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Aluminum Strainer Basket

Mark Metals Custom Aluminum Strainer Basket

Mark Metals recently fabricated an aluminum strainer basket for a municipal wastewater treatment pumping station. The customer required a trash basket that would collect debris that accumulates in water treatment facilities.  The customer required that the aluminum trash basket be removable from the water treatment system, preventing damage to facility pumps.  We designed the aluminum trash strainer basket to ride on stationary guide rails and to be lifted in and out of wells with a portable hoist system.

Mark Metals Custom Aluminum Strainer Basket

Mark Metals Custom Aluminum Strainer Basket

Mark Metals Custom Aluminum Strainer Basket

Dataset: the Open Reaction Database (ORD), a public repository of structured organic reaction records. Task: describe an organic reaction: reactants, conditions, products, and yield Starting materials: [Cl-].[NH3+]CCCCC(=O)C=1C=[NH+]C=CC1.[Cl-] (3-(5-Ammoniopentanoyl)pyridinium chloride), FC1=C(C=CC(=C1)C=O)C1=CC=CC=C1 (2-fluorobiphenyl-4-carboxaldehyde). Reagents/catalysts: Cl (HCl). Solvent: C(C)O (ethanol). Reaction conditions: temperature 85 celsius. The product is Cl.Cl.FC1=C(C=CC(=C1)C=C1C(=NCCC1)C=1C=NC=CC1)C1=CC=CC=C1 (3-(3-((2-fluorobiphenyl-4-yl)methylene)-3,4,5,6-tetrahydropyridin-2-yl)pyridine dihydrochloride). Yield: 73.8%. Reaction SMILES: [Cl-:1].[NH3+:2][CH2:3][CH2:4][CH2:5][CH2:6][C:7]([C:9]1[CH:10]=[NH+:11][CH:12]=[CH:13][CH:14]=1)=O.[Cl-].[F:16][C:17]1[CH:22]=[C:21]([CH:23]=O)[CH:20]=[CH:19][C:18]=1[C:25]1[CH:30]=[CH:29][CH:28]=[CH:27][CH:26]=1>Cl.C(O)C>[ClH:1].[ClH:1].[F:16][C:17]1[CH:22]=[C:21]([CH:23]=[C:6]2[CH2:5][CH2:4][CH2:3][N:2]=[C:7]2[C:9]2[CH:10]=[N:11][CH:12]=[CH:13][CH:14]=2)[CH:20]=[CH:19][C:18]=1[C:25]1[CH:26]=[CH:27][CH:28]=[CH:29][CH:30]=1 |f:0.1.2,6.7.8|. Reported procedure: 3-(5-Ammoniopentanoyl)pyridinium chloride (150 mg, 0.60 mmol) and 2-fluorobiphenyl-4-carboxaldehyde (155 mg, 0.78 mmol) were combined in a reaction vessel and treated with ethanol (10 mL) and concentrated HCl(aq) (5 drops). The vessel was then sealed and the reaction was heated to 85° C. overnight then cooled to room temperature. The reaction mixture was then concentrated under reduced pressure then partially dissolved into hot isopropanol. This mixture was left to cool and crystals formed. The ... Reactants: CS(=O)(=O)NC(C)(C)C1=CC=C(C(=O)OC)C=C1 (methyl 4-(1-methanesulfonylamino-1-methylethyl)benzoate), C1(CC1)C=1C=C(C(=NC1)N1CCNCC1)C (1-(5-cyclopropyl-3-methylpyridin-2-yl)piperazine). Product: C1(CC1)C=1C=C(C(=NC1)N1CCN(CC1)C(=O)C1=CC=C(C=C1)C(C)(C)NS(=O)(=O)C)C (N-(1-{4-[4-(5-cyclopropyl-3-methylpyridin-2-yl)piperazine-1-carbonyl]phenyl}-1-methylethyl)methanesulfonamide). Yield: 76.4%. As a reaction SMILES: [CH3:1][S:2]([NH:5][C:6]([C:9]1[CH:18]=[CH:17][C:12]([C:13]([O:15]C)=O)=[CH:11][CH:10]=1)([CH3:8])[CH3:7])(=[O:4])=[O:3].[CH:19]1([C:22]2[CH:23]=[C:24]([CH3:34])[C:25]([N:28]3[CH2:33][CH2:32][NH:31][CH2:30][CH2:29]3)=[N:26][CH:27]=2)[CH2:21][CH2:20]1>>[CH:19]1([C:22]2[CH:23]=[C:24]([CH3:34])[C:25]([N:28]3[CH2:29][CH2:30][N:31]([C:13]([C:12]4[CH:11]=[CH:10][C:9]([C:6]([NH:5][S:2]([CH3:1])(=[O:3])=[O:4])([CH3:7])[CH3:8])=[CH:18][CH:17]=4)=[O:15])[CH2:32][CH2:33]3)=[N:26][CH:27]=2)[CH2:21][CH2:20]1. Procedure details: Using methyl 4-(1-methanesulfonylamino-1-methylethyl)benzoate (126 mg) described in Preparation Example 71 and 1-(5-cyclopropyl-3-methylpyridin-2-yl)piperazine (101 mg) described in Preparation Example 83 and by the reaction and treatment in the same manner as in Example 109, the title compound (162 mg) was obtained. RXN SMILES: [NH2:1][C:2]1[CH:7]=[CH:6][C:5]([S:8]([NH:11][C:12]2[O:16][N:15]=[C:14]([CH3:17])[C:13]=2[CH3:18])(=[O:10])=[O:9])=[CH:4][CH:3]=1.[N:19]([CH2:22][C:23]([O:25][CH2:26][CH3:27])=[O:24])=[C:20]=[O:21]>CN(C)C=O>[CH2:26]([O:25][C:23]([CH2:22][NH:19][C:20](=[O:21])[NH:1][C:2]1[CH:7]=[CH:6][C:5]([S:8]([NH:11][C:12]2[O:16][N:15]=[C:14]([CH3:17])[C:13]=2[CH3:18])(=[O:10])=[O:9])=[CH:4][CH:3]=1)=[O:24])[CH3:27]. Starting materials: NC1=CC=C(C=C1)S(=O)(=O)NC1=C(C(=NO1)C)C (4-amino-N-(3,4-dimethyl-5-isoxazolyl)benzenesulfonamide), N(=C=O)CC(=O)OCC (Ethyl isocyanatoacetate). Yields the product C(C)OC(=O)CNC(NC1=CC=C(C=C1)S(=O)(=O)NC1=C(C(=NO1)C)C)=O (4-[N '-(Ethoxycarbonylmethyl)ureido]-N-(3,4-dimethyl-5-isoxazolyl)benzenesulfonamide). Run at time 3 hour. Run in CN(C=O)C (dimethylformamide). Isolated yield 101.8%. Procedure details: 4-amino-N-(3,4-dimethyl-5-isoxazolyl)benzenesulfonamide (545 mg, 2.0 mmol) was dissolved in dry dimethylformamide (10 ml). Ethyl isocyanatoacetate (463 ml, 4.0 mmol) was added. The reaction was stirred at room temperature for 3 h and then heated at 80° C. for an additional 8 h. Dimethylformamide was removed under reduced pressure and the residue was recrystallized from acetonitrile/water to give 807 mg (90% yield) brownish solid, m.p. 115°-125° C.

Mark Metals’ American Hero

Lancaster County man rescues eagle injured on Route 30 near Downingtown: ‘She just hung out with me’

By COLIN EVANS, LNP Lancaster Online

A Gordonville man said he had no fears rescuing an injured bald eagle on the Route 30 bypass near Downingtown Saturday afternoon.

Dandon Miller, 34, was driving westbound on his motorcycle when he noticed traffic had come to a halt, he said.

Parking his bike on the side of the highway, Miller noticed that the injured eagle was blocking cars in the middle of the road.

Miller immediately approached the bird, wrapped his flannel shirt around her, and held her in his arms, he said.

“I didn’t really think too much about it. I walked over and picked her up. She was just fine … she just hung out with me,” he said.

Miller, who works in metal sales, said the eagle was calm for the 45 minutes he held her until staff from the Delaware-based Tri-State Bird Rescue & Research arrived to take her.

“It was an amazing feeling, to be able to pick up a bald eagle,” he said. “It’s a massive creature you never imagine being able to hold in your hands or being able to help out.”